Thankfully our gas tank has now been removed from the back garden and a new one buried under the front lawn so we’re just waiting on the timber and soil for a new bed to take its place – it’s going to be much needed this year, along with bags and containers.

Mangetout and Peas – some of many seedlings on the go just now

There’s still a risk of frost here just now so the conservatory is bursting with plants and seedlings waiting to go outside. I can’t wait, especially as we’ve got some interesting new things this year like Painted Mountain sweet corn, Oca (New Zealand Yams), Jerusalem Artichokes, some interestingly coloured potatoes and tomatoes – no idea how some of these things will fare in our climate and short growing season but we’ll soon find out!

Rhubarb

We’ve already had a fantastic rhubarb harvest and I made some rhubarb ice cream for a change, oh goodness, it’s delicious, the nicest ice cream I think I’ve ever tasted – will definitely be making more. Will probably post the recipe too.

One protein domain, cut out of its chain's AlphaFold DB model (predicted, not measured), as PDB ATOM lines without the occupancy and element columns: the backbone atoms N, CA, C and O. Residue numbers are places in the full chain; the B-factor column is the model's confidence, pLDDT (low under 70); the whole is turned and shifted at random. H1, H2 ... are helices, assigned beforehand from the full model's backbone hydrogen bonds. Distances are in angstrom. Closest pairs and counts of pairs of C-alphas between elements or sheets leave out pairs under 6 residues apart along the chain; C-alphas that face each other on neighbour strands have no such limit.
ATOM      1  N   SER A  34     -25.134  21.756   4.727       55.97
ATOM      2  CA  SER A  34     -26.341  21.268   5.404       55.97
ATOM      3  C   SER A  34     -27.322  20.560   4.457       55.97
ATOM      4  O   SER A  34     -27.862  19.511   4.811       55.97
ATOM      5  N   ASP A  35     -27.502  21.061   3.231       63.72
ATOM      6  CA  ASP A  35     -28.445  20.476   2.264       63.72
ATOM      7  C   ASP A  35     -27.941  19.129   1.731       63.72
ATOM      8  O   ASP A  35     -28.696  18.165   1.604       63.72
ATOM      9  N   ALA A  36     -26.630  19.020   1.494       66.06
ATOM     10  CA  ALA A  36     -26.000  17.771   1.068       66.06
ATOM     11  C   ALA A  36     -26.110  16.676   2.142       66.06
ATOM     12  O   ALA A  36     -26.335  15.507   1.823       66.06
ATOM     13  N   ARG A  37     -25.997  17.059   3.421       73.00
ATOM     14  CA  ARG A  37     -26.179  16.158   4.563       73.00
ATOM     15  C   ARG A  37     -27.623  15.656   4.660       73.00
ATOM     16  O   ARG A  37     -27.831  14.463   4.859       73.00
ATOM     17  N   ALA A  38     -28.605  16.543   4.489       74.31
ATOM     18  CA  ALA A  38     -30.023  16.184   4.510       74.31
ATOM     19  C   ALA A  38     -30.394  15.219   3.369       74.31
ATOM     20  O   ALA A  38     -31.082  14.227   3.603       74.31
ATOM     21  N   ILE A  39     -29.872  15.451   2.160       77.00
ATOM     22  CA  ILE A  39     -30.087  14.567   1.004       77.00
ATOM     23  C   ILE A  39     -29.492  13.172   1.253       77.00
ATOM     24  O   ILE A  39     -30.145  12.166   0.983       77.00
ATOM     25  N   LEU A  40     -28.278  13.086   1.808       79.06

Since starting my studies my eyes have opened to many things I hadn’t known much about and this year we’re using as many heirloom seeds as possible so that we can start practising seed saving and it’s organic all the way – I had no idea about the control of agrochemical and seed companies and the huge global loss of biodiversity – very much looking forward to trying out these organic feeds that were kindly sent to us by The Organic Gardening Catalogue (I have a feeling this could become a new favourite site).

 

Power of Food Festival – 17th-18th June

This is a fantastic two-day festival that allows people the chance to visit different food-growing gardens in and around Edinburgh – with almost 30 gardens throwing open their doors this year – there’s bound to be something for everyone.

I can’t recommend the Lost Garden of Penicuik enough if you fancy a wee trip out of town. I had a tour there recently and it’s a wonderful place with an interesting history and some innovative ways of managing their land to grow food.

For more information, see below…

The summer solstice marks a special date in Edinburgh’s festival calendar. A time of growth and renewal, it has been chosen to showcase and celebrate the incredible richness of the city’s community food gardens. What started as an experiment in 2015 is now growing into its third edition on 17th-18th June 2017.